Once rare, Oregon now has a regular hypoxia season — low-oxygen episodes in near-shore ocean waters — analogous to the wildfire threat that visits the state’s forests every year, scientists say. “It’s been much more prevalent over the past… Read More ›
“This El Nino is building up to be quite a doozy, but we also have a series of other changes going on,” said Steve Palumbi, director of the Hopkins Marine Station at Stanford University. “We are having changes in wind patterns, changes in upwellings along the coast. It’s like your whole basic ecosystem is being shifted around in different ways.”
“There is tremendous potential for good here,” said Fred Collins, Administrator of the Northern
Chumash Tribal Council. “A Chumash Heritage National Marine Sanctuary will preserve and recognize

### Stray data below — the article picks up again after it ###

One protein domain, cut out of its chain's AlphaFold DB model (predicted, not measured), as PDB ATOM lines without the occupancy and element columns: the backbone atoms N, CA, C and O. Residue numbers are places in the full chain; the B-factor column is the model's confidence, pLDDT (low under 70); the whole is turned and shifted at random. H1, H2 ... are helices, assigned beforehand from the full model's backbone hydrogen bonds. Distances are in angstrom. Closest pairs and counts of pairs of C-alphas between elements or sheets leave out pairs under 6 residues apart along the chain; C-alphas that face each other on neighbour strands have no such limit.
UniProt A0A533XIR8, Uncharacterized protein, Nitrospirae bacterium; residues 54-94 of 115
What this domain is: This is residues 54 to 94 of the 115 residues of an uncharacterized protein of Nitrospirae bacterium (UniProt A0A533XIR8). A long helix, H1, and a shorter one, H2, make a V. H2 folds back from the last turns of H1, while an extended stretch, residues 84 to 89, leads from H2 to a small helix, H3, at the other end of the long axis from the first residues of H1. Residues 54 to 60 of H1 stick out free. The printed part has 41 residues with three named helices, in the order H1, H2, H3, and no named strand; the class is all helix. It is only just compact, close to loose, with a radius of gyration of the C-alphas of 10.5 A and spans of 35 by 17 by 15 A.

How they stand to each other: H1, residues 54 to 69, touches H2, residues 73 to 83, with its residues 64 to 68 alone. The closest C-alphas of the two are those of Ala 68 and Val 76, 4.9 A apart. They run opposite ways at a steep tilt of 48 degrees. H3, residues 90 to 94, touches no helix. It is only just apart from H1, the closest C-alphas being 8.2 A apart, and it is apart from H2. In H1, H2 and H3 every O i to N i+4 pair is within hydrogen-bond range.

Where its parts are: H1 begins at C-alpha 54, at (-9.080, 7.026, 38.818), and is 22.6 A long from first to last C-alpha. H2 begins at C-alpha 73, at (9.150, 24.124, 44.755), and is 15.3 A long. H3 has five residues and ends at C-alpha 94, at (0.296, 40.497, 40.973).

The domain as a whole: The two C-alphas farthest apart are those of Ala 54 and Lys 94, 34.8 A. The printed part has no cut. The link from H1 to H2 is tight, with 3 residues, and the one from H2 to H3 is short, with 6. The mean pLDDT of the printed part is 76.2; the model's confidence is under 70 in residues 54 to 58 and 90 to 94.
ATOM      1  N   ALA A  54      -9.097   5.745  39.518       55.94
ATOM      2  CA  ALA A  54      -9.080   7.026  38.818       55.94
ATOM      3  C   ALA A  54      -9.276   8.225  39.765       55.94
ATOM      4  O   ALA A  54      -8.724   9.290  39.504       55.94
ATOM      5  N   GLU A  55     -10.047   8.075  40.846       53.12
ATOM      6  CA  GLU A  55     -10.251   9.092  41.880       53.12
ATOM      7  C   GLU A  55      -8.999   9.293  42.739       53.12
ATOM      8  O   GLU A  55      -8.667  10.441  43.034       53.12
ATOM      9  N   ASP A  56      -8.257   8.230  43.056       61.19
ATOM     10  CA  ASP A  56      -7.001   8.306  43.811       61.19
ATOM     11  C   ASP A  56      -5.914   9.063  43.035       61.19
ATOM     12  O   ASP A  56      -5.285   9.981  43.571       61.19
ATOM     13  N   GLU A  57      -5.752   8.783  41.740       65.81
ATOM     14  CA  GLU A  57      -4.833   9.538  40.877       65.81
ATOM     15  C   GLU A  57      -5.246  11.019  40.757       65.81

the importance of our tribal history, safeguard our shared coastal resources, and open new doors
for research and economic growth. We hope to move forward to designation as soon as possible.”
That culprit, ocean acidification, is the caustic cousin of climate change, and it shifts the chemistry of ocean water, making it harder for oysters to grow. That’s because about 30 percent of the carbon dioxide released into the atmosphere is absorbed by the ocean, causing pH levels to plummet and making the water more acidic. The more pollution in the air, the more carbon dioxide the ocean absorbs.
Weird things are happening off the Pacific Coast.
And at the center of the action is a warm-water mass that scientists call “the blob.”
It’s turning the coastal ecosystem on its head. Species are dying along Washington, Oregon and northern California: sea stars, marine birds and sardines, among them.